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PunkFloyd, King of Bards wrote:
gbaji wrote:
If you don't believe me, here's an nhtsa study on the issue. Pedal misapplication is incredibly common. It's trivially easy to conduct a test and produce repeatable numbers of errors. While a foot slipping from the brake to the gas isn't nearly as common as pressing the wrong pedal entirely, it does happen.


Your linked study does not state or imply that both-footed driving can mitigate pedal misapplication. It does have this to say though:

gbaji's linky wrote:

Drivers Who Use Both Feet

DRSs commented that clients who began driving with both feet late in their driving careers have been more likely to make pedal application errors; both-footed driving does not seem to be a problem for those who have driven with both feet all their lives. The DRSs said that clients who start this practice late in life end up pressing both pedals at the same time. Their feet get tired because keeping the foot from pressing the gas pedal requires dorsiflexion. Their feet end up putting more pressure on the gas pedal than they realize, and if their hearing is impaired, they may not hear the engine revving. If they wait at a traffic light with one foot on the brake and the other on the gas (heavy, because their foot is tired), when the light turns green, they take their foot off the brake and they unintentionally accelerate and hit the car in front of them.




Interesting how simply changing which words are bolded suddenly makes this a complete endorsement of my position that we should teach drivers to drive this way from the start and save lives. Hmmmm...
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#98 Aug 01 2012 at 4:17 PM Rating: Excellent
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gbaji wrote:
I don't. Read what I said. And the issue with people's brake lights being on is because the lights tend to be more sensitive than the brakes themselves. It's quite possible to trigger the brake lights on many (most? maybe even all?) cars without pushing the brake pedal hard enough to deactivate the cruise control.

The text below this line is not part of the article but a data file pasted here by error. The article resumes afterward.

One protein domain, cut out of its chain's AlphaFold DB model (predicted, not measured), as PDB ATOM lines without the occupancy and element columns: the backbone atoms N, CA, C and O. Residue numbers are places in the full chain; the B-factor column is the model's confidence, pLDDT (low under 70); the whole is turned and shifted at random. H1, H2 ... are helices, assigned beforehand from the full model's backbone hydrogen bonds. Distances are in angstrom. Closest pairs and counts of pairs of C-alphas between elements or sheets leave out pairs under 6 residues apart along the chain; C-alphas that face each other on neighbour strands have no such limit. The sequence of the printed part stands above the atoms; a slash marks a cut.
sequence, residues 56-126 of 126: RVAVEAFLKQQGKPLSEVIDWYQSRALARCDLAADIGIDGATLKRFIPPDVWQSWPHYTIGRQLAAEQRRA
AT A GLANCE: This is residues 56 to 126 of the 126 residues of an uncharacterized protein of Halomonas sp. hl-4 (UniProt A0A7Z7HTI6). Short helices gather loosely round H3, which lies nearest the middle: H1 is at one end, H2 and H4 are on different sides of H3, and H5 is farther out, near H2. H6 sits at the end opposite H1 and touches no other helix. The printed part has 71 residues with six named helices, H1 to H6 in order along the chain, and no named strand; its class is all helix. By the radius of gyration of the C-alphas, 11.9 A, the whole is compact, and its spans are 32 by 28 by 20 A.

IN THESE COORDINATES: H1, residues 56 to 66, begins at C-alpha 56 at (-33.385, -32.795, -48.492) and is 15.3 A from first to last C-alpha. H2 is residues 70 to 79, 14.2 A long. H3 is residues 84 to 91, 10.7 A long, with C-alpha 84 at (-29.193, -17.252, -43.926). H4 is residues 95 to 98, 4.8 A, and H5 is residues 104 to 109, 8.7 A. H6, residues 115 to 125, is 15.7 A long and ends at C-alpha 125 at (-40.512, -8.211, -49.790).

False.

The cruise control deactivation is tied into the brake switch. If you push the pedal hard enough for the brake lights to come on, then the cruise is deactivated as well.
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#99 Aug 01 2012 at 4:28 PM Rating: Excellent
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gbaji wrote:
Interesting how simply changing which words are bolded suddenly makes this a complete endorsement of my position that we should teach drivers to drive this way from the start and save lives. Hmmmm...

My reading of it is that drivers taught that way from the start aren't statistically different from single foot drivers in their pedal misapplication accident rate, not that they're immune to it.

"Hmmmm...."

Smiley: rolleyes
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#100 Aug 01 2012 at 4:46 PM Rating: Excellent
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gbaji wrote:
Interesting how simply changing which words are bolded suddenly makes this a complete endorsement of my position that we should teach drivers to drive this way from the start and save lives.
Yes, changing emphasis and ignoring entire passages that disagree with one's stance can make anything say whatever you want. Congratulations on figuring that out.
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#101 Aug 01 2012 at 4:53 PM Rating: Default
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Deadgye wrote:
Quote:
Because missing is more likely than forgetting which foot to use. I just don't know how much more clearly I can state this.

Just because you state something clearly does not make it correct.


That's a pretty useless point to make though since it applies to any position. A better approach might be to engage the ol noggin and think about the issue for a moment. Does anyone seriously doubt that if we were to conduct a reflex test in which people were required to push one of two buttons in front of them based on some external stimulus (a light color for example), and we divided our test into two groups, one of which was allowed to use both hands and one which was required to use only one, that the first group would perform better? And after some practice that same group would perform even more better?

Go find a console game that uses two buttons on the controller. Practice using one thumb to control both buttons. Then practice using a different thumb for each. Which one will give you better results? I could probably sit here and give you a dozen different examples in which we all know that we will react faster and more accurately if we use two different hands, feet, thumbs, etc to control two different objects than if we use just one for both. Why assume this is different when it comes to the pedals in a car?

Quote:
Quote:
The left foot guy, at worst will miss the brake (but not hit the gas), or press both pedals. Both of which have far less dangerous results than what can (and does every year) happen to the right foot only driver.

I love how you imagine all these wonderful unlikely ways that a normal driver could mess up and accelerate when they mean to break, and then you blatantly disregard the unlikely situations that could occur for left foot brakers.